Editor’s note: Joel Barkman grew up as a missionary kid. Kara had never considered missions. After they married, they felt God calling them to reach Spaniards through art and music. They signed on with SEND, raised support, went through training — and now they’re gone. But they’re taking us with them. For the next year, Joel and Kara will share here about their experiences as first-term missionaries in Spain. Click here to read about how they felt before they said goodbye, here for their first dispatch from Spain and here for Joel’s reaction to the first time he felt entirely overwhelmed.
By Kara Barkman in Spain — Last week marked four months since we arrived in Spain. When I realized this, I felt a mixture of emotions. I struggled to know if I was okay with this or not. In some ways it was exciting and felt like it hadn’t been that long, but then another part of me thought, “It has been a long time. What have I done in these four months?”
Joel and I just finished our first trimester of the beginning level of Spanish class. I find myself struggling with the thought that I should be further along in my Spanish. But then I remember — not only did we began to learn the language, in the past four months we’ve also found a house, bought a car, applied for residency and settled into our new neighborhood.
Our class was full of many international students including several Chinese, one German, one Japanese, one Korean, and us two Americans. During these four months, we’ve been building relationships by taking regular trips on the city bus, and visiting with our classmates and the waitress at the coffee shop. It isn’t just about learning the language; it’s so much more than that.
I have had days when I’m flying high and I feel I have to pinch myself because my life feels like a dream. God has placed me in a country that has a culture full of famous artwork, music, dance, and incredible travel destinations that people all over the world only dream about visiting, and he has allowed me to live here!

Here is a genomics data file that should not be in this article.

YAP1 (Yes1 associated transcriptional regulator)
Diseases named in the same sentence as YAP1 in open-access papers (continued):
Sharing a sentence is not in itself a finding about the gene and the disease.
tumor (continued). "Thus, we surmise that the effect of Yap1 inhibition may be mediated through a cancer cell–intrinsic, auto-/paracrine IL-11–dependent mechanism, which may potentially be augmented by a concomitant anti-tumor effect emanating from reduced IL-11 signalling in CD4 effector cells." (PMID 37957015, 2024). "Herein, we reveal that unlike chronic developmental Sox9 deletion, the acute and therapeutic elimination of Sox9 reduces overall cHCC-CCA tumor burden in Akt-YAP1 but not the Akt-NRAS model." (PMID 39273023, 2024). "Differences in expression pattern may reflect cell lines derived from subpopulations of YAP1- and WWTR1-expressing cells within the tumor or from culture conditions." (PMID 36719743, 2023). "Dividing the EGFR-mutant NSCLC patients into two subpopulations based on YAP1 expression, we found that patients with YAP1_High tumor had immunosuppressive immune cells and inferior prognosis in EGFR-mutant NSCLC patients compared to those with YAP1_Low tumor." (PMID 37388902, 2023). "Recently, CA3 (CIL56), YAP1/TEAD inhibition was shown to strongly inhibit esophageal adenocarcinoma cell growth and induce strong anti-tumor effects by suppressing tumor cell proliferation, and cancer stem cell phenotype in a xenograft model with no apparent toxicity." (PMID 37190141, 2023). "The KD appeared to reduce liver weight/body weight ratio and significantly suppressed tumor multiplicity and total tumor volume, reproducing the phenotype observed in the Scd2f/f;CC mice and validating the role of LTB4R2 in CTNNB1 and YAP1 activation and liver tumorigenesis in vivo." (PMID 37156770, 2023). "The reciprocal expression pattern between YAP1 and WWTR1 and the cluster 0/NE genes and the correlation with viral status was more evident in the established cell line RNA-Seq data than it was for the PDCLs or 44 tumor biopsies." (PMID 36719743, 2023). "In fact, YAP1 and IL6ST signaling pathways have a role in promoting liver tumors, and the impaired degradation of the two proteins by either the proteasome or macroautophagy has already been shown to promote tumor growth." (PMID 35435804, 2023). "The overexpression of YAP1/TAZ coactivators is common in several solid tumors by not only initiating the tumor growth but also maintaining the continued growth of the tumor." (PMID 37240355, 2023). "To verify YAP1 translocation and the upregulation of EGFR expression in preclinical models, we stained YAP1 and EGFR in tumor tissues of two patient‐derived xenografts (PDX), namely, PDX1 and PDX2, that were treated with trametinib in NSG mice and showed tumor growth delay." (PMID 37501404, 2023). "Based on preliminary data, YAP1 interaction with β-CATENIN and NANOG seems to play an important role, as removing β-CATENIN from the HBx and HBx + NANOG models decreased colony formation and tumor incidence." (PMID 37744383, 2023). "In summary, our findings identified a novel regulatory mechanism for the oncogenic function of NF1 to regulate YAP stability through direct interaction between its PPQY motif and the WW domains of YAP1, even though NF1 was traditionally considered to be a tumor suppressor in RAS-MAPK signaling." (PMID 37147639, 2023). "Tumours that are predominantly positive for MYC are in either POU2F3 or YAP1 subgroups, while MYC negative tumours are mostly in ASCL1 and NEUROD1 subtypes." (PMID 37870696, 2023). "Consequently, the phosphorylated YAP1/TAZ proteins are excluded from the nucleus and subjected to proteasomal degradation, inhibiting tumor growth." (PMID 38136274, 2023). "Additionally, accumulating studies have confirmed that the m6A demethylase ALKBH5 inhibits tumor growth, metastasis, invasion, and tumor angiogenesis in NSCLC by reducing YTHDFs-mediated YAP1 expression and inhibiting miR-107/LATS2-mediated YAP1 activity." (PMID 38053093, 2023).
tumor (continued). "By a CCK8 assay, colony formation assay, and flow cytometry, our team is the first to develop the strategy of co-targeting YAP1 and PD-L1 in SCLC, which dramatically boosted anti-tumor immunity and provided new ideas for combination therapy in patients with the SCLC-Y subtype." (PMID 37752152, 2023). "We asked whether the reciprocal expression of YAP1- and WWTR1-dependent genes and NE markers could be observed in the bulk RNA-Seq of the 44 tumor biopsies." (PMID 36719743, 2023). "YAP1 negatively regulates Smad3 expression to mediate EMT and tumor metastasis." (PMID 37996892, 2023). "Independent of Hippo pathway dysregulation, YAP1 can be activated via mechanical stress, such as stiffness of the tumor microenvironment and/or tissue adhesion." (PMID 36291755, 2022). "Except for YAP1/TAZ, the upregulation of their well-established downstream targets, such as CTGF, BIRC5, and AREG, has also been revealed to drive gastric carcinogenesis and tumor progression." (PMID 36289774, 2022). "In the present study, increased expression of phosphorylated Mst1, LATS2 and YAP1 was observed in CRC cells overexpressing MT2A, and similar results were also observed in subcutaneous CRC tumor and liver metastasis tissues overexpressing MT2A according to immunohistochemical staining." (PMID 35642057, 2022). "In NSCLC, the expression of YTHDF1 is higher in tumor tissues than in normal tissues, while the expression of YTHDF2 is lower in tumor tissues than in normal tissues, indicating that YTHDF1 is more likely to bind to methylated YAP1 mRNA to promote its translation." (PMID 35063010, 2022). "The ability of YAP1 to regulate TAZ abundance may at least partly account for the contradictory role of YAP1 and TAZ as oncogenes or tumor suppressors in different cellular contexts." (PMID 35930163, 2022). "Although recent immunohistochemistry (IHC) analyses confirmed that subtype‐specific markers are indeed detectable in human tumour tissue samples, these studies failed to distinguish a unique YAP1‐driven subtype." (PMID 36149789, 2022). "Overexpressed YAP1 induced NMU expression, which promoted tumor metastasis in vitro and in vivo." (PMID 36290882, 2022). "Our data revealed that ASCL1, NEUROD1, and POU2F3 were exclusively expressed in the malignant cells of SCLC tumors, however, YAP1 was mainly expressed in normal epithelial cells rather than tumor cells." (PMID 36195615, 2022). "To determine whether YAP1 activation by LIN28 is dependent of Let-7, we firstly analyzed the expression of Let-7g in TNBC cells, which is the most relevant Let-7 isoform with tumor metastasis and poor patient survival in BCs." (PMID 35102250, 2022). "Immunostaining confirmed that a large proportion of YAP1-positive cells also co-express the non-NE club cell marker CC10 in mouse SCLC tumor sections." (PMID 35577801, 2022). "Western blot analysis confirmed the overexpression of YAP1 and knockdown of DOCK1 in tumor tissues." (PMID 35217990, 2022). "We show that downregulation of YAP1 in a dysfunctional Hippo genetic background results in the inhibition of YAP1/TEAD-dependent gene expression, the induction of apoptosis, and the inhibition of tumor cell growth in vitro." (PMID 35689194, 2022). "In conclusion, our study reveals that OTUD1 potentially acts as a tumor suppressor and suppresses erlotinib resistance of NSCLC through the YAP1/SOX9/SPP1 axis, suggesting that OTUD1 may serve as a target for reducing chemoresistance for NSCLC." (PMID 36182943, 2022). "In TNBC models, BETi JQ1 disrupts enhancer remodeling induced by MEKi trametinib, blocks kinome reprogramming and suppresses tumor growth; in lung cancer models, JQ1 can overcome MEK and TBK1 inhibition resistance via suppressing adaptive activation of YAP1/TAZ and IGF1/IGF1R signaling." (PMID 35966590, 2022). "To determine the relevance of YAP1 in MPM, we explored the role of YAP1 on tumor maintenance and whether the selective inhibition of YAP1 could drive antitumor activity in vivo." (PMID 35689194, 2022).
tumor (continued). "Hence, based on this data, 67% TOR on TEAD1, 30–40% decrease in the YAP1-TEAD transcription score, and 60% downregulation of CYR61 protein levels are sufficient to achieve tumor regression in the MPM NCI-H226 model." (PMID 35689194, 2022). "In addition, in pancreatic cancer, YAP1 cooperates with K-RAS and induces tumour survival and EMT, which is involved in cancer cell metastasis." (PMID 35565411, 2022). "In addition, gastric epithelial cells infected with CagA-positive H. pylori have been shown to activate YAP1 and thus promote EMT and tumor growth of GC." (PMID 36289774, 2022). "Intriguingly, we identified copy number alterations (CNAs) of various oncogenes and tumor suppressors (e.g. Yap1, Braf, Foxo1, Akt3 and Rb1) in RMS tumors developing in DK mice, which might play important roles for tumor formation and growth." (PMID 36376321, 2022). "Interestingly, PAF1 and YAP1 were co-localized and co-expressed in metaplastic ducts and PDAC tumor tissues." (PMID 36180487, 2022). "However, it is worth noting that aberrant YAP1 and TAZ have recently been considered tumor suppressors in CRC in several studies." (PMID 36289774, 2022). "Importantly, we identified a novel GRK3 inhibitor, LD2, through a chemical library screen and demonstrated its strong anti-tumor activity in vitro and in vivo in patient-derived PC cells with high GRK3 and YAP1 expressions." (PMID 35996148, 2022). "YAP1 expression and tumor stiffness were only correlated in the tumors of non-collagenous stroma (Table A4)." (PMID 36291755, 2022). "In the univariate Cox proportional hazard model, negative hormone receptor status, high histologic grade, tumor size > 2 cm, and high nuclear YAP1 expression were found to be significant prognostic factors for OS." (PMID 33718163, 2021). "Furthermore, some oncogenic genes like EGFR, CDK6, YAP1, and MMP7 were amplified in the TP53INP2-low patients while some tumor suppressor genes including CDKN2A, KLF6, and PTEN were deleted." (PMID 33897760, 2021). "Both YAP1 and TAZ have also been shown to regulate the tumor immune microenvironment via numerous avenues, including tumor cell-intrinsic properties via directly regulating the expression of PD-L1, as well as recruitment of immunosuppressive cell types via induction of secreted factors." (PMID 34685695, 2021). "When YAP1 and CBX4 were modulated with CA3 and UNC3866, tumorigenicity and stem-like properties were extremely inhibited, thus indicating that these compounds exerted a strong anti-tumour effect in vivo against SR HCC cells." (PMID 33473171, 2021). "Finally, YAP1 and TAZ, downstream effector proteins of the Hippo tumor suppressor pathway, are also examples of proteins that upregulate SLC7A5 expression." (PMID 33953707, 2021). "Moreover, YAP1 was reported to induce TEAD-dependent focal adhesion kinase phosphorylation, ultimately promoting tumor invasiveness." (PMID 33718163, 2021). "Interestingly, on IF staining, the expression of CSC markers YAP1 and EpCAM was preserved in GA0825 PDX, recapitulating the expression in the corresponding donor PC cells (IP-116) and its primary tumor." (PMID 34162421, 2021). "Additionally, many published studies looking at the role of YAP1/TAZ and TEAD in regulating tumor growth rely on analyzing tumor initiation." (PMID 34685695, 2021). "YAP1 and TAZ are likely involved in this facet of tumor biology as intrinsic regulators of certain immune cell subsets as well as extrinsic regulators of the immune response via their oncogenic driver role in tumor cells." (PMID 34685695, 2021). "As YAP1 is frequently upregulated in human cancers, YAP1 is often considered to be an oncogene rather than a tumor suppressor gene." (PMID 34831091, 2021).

But I would be lying if I said that I have not struggled at all. It’s hard to see my family, especially nieces, nephews, and grandparents, continue to move on with their lives “without me.” I struggle with thoughts like, “What will happen to my grandparents? What if I can’t be there for them? What if my nieces and nephews don’t remember me? Will they have bitterness toward me for never being around?”
My niece recently had a birthday party. I tried to call and FaceTime several times, but couldn’t get ahold of them. The disappointment came over me again, along with the thought that I had let my niece down by not being able to be at her party.
“Is being obedient to God (moving to the other side of the ocean) really the best thing I could do for my family?” Yes, I have thought this. I don’t like to admit it, but it’s the truth. This is when I choose to have faith in the things I can’t see and trust that God knows what is best.
Just the other day I received a letter. Oh, how it filled me with such joy to get a letter in the mail! But I was caught off guard when the closing statement said, “It was good to hear from you. Have a nice year.”
What? “A nice year?!” Will we not talk at all before then? The reality that I was not going to be back for a long time hit me like a ton of bricks. I wept to God bitterly saying, “So is this what it means to pick up your cross daily, because this hurts! They’re moving on without me. What if they forget about me? What if they don’t need me in their lives anymore?” I know the “correct” answers in my head, but believing them in my heart remains a struggle.
I know moving forward from here will mean choosing daily to believe his promises and that his plans are on a much grander scale that I cannot fathom. “For my thoughts are not your thoughts, nor are your ways my ways,” declares the Lord. “For as the heavens are higher than the earth, so are my ways higher than your ways and my thoughts than your thoughts.” (Isaiah 55:8)
More from the First Year on the Field
- The long goodbye: Joel and Kara share how they felt just before making their move to Spain.
- At home — for now: The Barkmans find the perfect apartment in Spain, but after six moves in three years, it’s hard to feel settled.
- Of furniture and frustration: ‘It wasn’t a big deal, really — it was the buildup of small events leading up to the moment when I felt entirely overwhelmed.’
- 1 team, 8 cultures: A challenge worth overcoming: ‘I believe that being a part of an intercultural team is a huge testimony to nonbelievers, as long as we are working well together.’
- Slammed by The Slump: Kara Barkman knew culture stress was on its way, but a little surprise made it that much harder to handle.
- Explore how you can be involved in cross-cultural missions. SEND offers hundreds of opportunities — long term. mid term and short term — to engage the unreached.
- Contact a missions coach.